Brown's lyrics make 2 Live Crew and O.D.B. seem like choirboys.
Amongst the crop of left-field rappers that have risen to national prominence via the Internet in the last few years, Danny Brown is the most unlikely candidate for a national headlining tour. He's from inner-city Detroit, far from the New York of A$AP Mob and Action Bronson and the California of Main Attrakionz, Kendrick Lamar and Lil B. He didn't come to the web's attention until he released an album about turning 30, which is nearly AARP status in hip-hop. It's also hard to imagine Brown ever landing any song on the Billboard charts a la A$AP Rocky. Brown's lyrics make 2 Live Crew and O.D.B. seem like choirboys.
But when Brown performed for a sweaty, sold-out High Noon Saloon Saturday night, all the chips stacked against him toppled. There's no reason -- well, except for his filthy lyrics -- that this guy shouldn't be the biggest rapper on Earth. His electric live show falls somewhere between Mötley Crüe's live ribaldry and a hardcore-punk thrasher. From the time he burst onto the stage, tongue out and devil horns up, he held a rapt crowd firmly in his hand.
Touring the U.S. in advance of his upcoming third solo LP, Old, Brown ran through a pretty hefty set -- nearly 20 songs -- in about an hour. Standouts from XXX, his 2011 breakthrough, like "Lie4," "Monopoly," "Bruiser Brigade" and the crowd-exciting "Blunt After Blunt" bumped up against one-off tracks like "Piss Test" and "Black Brad Pitt." But the real standouts were from Old, which is due out in August. "Dip," "Dope Song" and "Kush Coma" are all tracks that should garner as much fan devotion as the best of XXX. "Dip" incited particularly wild pogoing sessions in the crowd.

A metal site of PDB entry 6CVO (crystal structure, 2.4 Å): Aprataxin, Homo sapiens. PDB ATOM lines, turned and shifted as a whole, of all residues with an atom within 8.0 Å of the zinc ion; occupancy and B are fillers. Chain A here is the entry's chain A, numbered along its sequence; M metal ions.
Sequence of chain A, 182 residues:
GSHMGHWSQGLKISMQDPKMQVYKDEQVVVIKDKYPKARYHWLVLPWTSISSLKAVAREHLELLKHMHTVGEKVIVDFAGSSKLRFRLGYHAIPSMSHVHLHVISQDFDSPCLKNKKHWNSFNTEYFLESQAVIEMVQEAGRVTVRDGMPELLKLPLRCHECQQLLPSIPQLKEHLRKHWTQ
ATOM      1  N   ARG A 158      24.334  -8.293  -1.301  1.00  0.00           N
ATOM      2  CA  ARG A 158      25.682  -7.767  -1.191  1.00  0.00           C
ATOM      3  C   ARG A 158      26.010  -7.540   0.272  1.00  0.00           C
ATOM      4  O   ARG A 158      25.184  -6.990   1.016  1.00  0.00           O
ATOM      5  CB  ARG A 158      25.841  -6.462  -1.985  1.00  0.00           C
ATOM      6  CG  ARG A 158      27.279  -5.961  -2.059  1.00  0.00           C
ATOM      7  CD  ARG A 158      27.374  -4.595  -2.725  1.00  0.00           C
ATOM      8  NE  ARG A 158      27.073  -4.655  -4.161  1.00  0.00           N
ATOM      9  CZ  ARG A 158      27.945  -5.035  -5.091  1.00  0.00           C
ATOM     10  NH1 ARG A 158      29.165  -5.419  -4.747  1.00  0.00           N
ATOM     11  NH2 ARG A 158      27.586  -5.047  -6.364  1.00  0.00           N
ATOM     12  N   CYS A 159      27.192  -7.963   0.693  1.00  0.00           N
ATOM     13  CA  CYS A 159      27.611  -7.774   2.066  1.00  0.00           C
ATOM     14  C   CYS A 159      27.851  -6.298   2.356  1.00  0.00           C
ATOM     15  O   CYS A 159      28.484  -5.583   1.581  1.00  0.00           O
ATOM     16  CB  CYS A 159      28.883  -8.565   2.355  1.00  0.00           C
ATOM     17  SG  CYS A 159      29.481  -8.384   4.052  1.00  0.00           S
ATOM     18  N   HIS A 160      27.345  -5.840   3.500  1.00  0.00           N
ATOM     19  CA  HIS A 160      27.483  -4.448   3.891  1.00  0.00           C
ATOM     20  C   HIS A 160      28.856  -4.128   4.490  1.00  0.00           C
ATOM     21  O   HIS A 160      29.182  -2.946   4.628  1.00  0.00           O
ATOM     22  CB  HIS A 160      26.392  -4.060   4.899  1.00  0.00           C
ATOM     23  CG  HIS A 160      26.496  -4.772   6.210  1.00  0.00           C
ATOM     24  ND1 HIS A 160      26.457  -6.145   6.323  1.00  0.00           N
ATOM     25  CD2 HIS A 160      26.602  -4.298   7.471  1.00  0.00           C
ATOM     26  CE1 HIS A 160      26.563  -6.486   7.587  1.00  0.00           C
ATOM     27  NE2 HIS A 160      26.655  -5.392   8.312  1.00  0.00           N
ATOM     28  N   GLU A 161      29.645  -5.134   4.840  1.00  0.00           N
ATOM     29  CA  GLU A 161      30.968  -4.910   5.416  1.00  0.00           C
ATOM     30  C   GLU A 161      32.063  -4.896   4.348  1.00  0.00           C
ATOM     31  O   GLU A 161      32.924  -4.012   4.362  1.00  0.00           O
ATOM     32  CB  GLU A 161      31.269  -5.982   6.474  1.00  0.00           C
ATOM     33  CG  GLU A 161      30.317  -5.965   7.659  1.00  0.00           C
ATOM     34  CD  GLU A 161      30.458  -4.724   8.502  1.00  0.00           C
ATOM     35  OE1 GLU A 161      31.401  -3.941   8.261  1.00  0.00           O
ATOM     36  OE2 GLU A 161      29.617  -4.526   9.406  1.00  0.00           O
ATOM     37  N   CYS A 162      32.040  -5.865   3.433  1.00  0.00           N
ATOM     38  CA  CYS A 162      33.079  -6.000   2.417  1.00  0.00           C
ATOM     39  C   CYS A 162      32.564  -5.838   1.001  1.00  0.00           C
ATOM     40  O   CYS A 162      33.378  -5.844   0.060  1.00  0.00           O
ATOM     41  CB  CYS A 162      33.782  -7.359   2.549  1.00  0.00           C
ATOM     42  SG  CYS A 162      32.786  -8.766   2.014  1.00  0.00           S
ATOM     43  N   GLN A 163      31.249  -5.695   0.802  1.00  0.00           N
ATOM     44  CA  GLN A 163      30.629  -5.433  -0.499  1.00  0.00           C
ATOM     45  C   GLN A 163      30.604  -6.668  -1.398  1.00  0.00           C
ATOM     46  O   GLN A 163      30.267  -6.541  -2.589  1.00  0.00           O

Because Brown consumes music as voraciously as he consumes recreational drugs -- at least if you believe his lyrics -- Brown's beat selection is one of the best things about his act. He's more comfortable over beats by computer-melting dance producers, so the concert ended up feeling more like a wild dance party than a traditional rap show. "Blueberry (Pills & Cocaine)" has a claustrophobic, booming beat provided by Darq E. Freaker, and the live version didn't disappoint; its backbeat made the venue feel like it was being drummed on by a wrecking ball. The AraabMuzik-produced "Molly Ringwald" -- an ode to ecstasy -- was skittering and hard-bitten, while set closer "Express Yourself" is the antithesis of the Diplo song it's inspired by. It's a desolate track with plenty of space for Brown to spit a Tommy gun flow.
In the end, the raucous, enthusiastic crowd pushed the show into best-of-the-year territory. It's a testament to the power of Danny Brown's online presence that a packed house in Madison would spend a Saturday night shouting all the lyrics to every song he performed, even the deep cuts like "Black Brad Pitt." When a performer says repeatedly that an audience is "too turned up" -- the new hip-hop parlance for "best of the tour" -- it can come off as disingenuous. In this case, it felt like the truth.